Dignity For All: Demanding Action to End Poverty this General Election

“I will bring to my holy mountain and give them joy in my house of prayer”
– Isaiah 56:7

People need to bear witness to the courage and resilience of those who have lived experience of poverty
– Attendee of the Dignity For All Conference

As Jesus approached the temple in Jerusalem, he had just spent time with Zacchaeus, whose life had been so reordered from his exchange with Jesus that he repaid the money he had cheated through taxation on the poor. In the Gospel of Luke’s ordering of events, it should not be lost on the reader the significance of the events that follow. Jesus expels those who were selling in the temple and declares, “‘My house will be a house of prayer’; but you have made it ‘a den of robbers.’” Jesus, in his declaration, draws our attention to the Isaiah passage, highlighting God’s intention to bring joy to the oppressed and alienated. Every time I read these words, they bring balm to my soul – “and give them joy in my house of prayer.” As followers of Jesus, we are called to advocate for those who are marginalised and oppressed. Love for Christ and our neighbour compels us to challenge the unjust status quo and work towards a society where everyone can live with dignity and joy.

Picture of a session at the Dignity For All Conference

The recent Dignity For All conference, co-organised by Church Action on Poverty, the Joint Public Issues Team, and the APLE Collective, demonstrated this commitment. The conference gathered some of those with lived experience of poverty, amplifying the voices that are often unheard. The collective wisdom shared highlighted the urgency of making poverty a central issue in the upcoming UK General Election on the 4th of July.

The statistics are staggering. In the UK, a nation of considerable wealth, 14.3 million people are experiencing relative poverty.1 Among them, 4.3 million are children. Paul Morrison, a policy adviser with the Joint Public Issues Team, indicates in his recent article the severity of poverty in different communities: 51 percent of Black, African or Caribbean children are currently living in poverty. That is 1 in every 2 black children held back by poverty.

Even more distressing, food insecurity has surged. New statistics reveal that poverty and food insecurity are affecting our bodies, with the average height of deprived children aged 5 dropping for the first time in over a century.2 Worse still, the death rates for deprived infants have increased to the highest levels this century.3 These numbers are scandalous; each number represents individuals, families, and communities created in the image of God.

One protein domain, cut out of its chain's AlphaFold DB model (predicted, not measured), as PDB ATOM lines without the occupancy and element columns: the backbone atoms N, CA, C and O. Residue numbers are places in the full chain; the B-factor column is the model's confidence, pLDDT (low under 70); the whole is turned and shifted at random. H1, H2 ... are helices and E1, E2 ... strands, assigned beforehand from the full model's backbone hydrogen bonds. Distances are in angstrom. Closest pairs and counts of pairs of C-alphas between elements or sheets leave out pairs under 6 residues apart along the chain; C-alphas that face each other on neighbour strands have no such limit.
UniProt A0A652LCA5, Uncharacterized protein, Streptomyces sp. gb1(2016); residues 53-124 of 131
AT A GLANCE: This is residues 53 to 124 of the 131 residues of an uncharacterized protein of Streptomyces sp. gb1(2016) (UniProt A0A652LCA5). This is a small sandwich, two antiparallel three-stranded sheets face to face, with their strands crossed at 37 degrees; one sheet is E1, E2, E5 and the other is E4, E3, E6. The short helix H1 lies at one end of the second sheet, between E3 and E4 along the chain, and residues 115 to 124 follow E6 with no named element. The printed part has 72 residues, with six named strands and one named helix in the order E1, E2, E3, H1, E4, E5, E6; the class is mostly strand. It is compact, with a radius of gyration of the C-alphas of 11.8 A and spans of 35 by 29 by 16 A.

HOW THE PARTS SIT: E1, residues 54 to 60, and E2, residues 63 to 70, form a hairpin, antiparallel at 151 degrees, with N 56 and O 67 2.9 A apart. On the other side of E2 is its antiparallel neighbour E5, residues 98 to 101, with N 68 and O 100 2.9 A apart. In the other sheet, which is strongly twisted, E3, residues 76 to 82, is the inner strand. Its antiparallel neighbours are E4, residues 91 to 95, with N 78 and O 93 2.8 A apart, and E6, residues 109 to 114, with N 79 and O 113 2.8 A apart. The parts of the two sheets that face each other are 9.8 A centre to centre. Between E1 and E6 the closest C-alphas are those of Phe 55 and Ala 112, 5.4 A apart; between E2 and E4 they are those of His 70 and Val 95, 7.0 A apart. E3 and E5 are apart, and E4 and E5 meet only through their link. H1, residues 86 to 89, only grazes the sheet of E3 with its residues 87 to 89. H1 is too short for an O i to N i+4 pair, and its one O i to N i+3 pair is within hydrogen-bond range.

To understand these figures, we need to look at the broader economic context. Over the past decade, average household incomes have increased only marginally compared to the rise in average prices. While a median family might be slightly better off now than a decade ago, those at the bottom of the income ladder are seeing the costs of essentials like food and energy soar. The reduction in benefits, extensively documented by the Joseph Rowntree Foundation, means that many families cannot avoid destitution despite receiving government support.

Paul Morrison highlights: “The UK is a wealthy nation but today 1 in 10 people struggle to afford sufficient food and destitution has returned, touching the lives of 1 million of our children. Church projects across the country are seeing deepening poverty and increasing need. It is simply not right but with political will it can change. Every candidate and every party should prioritise poverty and tell voters what their plan is to turn the tide on this injustice”

Poverty is not inevitable, it is a result of choices made at the policy level. A belief affirmed at the DFA conference. The upcoming General Election is a crucial moment for us to take action. We must urge every candidate and party to prioritise addressing poverty. This means demanding clear, actionable plans to tackle the systemic issues that perpetuate poverty. One way to take action is to use the Let’s End Poverty movement helpful door hanger card. This card contains questions for activists and political candidates who knock on your door. By highlighting the need to address poverty at the doorstep, reports that go back to local party headquarters will underscore the growing concern of local residents.
Churches and faith-based organisations are already at the forefront, providing essential support and services to those in need. But charity alone is not enough. We need structural change, and that requires political engagement. Let us be informed voters, compassionate advocates, and relentless in our pursuit of justice.

Jesus’ actions in the temple and throughout the gospels remind us that God cares for those who are too often denied dignity. We are invited to work with him, to seek justice. Friends, we can make a difference. We must take action, inspired by the actions of Christ, to ensure that seeking an end to poverty is an election issue and then a priority for policymakers that drives real change. On the 4th of July 2024, let’s pledge to make our votes count and work towards a society that is more equitable for those who are too often silenced and deprived of dignity.

  1. Households Below Average Income: an analysis of the UK income distribution: FYE 1995 to FYE 2023 – GOV.UK (www.gov.uk) ↩︎
  2. OP38 Ethnic differences in childhood height trajectories and the role of early life factors: evidence from the uk millennium cohort study | Journal of Epidemiology & Community Health (bmj.com) ↩︎
  3. RCPCH responds to latest child and infant mortality data in England and Wales | RCPCH ↩︎


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